3 June 2020
Serafin (Respondent) v Malkiewicz and others (Appellants)  UKSC 23 On appeal from  EWCA Civ 852
Simon Burn Solicitors’ Partner David Magill recently acted for Jan Serafin in the Supreme Court in response to an appeal brought by Malkiewicz & Ors following Mr Serafin’s success in the Court of Appeal in 2019. Adrienne Page QC and Alexandra Marzec both of 5RB were instructed counsel for Mr Serafin.
Mr Serafin had in January 2016 sued Malkiewicz & Ors for libel following an article about him published in October 2015 in Nowy Czas, a newspaper addressing issues to the Polish community in the UK. Following the dismissal of his claim at trial before Mr Justice Jay in November 2017, Mr Serafin with assistance from Simon Burn Solicitors and Ms Marzec appealed to the Court of Appeal with a hearing on 5 March 2019.
Upon the successful appeal, the Court of Appeal held that the trial judge Mr Justice Jay had been wrong to uphold the Defendant’s s.4 (Defamation Act 2013) public interest defence, and further wrong to find that the most serious allegation against Mr Serafin had been substantially true. In addition, the Court of Appeal found that the “nature, tenor and frequency of the judge’s interventions were such to render [the trial] unfair”. The Court of Appeal ordered that judgment be entered for Mr Serafin, that the Defendant and that the case be remitted to a judge other than Mr Justice Jay for a hearing on the quantum of libel damages to be paid to Mr Serafin.
However, the Defendants appealed the Court of Appeal’s findings to the Supreme Court seeking that the Court of Appeal’s decision be dismissed.
In a judgment handed down 3 June 2020, the Supreme Court unanimously dismissed the Defendants’ appeal and remitted the case for a full retrial on the basis that the trial was unfair as Mr Justice Jay, rather than make allowance for Mr Serafin being unrepresented at trial, had “harassed and intimidated him” used “immoderate, ill-tempered and at times offensive language”.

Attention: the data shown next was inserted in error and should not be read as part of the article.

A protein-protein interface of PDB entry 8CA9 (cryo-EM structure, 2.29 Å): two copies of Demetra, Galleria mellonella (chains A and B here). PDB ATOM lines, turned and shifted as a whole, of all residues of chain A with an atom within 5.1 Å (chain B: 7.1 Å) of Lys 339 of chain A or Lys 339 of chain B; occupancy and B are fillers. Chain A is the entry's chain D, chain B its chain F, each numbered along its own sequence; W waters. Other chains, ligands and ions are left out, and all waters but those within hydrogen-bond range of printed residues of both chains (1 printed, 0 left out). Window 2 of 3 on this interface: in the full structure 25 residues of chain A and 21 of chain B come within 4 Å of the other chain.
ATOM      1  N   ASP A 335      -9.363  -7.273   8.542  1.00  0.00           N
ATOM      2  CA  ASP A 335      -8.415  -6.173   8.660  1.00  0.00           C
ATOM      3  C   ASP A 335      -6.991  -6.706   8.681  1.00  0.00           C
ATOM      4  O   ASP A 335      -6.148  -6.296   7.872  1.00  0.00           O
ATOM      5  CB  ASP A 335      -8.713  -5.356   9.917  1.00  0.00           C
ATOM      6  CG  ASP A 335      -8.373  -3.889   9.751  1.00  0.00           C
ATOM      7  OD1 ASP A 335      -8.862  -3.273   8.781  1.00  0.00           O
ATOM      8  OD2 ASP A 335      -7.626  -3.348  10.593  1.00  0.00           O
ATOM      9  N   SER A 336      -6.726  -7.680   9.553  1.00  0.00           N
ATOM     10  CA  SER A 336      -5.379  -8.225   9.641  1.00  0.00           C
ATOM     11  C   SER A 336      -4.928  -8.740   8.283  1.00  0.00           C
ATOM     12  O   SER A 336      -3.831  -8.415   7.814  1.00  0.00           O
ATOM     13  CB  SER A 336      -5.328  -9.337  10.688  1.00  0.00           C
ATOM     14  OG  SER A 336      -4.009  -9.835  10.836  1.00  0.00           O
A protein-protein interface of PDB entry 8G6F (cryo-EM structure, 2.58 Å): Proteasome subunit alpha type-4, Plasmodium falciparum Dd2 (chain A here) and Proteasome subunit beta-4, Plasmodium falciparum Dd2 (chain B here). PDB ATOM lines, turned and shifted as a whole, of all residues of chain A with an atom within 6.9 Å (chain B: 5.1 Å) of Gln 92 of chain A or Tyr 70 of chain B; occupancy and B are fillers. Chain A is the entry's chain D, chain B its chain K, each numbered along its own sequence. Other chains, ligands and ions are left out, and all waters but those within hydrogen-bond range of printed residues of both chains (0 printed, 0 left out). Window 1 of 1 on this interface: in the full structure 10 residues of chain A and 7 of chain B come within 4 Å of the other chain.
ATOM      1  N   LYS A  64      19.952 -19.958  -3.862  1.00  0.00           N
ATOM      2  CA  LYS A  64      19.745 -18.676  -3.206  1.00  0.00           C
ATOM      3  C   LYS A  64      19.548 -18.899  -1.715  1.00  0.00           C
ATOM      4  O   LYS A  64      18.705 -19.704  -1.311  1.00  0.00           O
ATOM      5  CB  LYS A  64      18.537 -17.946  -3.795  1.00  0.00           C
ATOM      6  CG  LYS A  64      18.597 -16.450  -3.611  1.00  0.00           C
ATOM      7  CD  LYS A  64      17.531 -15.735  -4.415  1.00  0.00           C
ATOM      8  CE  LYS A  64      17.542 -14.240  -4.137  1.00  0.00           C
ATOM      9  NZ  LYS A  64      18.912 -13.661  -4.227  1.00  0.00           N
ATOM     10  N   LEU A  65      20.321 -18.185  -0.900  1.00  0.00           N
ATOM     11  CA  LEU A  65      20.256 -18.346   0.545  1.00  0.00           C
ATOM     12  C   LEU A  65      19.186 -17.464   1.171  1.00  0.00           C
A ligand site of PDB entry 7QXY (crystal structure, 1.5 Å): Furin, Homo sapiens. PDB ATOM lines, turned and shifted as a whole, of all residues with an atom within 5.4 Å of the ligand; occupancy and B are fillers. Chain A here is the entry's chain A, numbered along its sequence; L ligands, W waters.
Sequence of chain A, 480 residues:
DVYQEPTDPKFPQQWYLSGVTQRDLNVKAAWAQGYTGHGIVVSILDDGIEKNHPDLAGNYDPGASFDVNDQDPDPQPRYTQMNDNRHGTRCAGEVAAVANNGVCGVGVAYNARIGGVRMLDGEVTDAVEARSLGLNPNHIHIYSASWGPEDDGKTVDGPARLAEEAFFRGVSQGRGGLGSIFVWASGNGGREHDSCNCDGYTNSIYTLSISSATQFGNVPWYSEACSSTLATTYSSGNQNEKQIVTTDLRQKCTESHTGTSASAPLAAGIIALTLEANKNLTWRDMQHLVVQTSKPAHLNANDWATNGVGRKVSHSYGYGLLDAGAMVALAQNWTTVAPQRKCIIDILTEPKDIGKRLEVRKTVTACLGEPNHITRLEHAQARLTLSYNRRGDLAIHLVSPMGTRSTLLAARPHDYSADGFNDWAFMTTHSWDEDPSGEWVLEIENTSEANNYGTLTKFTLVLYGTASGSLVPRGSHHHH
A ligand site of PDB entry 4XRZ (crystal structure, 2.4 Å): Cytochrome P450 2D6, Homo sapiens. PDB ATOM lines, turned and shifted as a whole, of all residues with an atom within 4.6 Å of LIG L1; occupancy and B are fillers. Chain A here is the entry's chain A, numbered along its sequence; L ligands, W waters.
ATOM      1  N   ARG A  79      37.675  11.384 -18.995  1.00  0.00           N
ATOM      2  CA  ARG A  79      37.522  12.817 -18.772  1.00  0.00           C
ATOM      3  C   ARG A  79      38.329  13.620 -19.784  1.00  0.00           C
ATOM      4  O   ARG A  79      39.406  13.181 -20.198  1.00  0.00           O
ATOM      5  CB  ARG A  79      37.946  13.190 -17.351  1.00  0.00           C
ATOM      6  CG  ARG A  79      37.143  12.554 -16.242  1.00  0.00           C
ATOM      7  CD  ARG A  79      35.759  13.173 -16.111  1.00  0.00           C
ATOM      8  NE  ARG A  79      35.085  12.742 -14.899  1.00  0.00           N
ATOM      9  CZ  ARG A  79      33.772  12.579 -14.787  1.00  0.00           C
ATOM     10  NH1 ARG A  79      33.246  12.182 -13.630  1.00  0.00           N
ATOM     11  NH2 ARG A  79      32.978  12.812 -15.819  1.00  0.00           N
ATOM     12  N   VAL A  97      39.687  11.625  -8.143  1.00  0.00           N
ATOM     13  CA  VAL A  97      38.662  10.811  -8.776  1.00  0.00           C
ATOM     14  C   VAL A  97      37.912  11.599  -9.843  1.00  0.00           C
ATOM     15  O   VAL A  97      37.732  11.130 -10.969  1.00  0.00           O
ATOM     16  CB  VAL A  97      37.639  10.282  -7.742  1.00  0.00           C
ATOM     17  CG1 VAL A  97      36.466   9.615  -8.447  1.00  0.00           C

David commented that “Our client Mr Serafin was unrepresented at trial against a senior counsel for the Defendants. Both our client and we believed that he had been treated most unfairly. English is not his first language and he was totally unfamiliar with Court procedure. We are very pleased that both the Court of Appeal and now the Supreme Court have agreed that the trial was unfair.”
The Supreme Court also importantly made clear that in relation to s.4 the Court of Appeal was wrong to state that the common law “Reynolds”defence and the s.4 (DA Act 2013)defence are not materially different. The Supreme Court made clear the importance of the two-stage approach in s 4(1)(a) and (b), adhering to the language of the section (“defendant reasonably believed…publishing… in the public interest” (s.4(1)(b)) and “the court must have regard to all the circumstances of the case” (s.4(2)), and to avoid treating the “Reynolds” factors as a “checklist” or ‘requirements’.
The claim therefore now returns to the High Court for a new trial on liability before a different Judge of the Media and Communications List where the new judge is to make a decision on the s.4 defence in the case without reference to the Court of Appeal’s reasoning on s.4.
A link to the Supreme Court judgment 2020 is here: https://www.bailii.org/uk/cases/UKSC/2020/23.html
A link to the Court of Appeal judgment 2019 is here: https://www.bailii.org/ew/cases/EWCA/Civ/2019/852.html
A link to the High Court (trial) judgment 2017 is here: https://www.bailii.org/ew/cases/EWHC/QB/2017/2992.html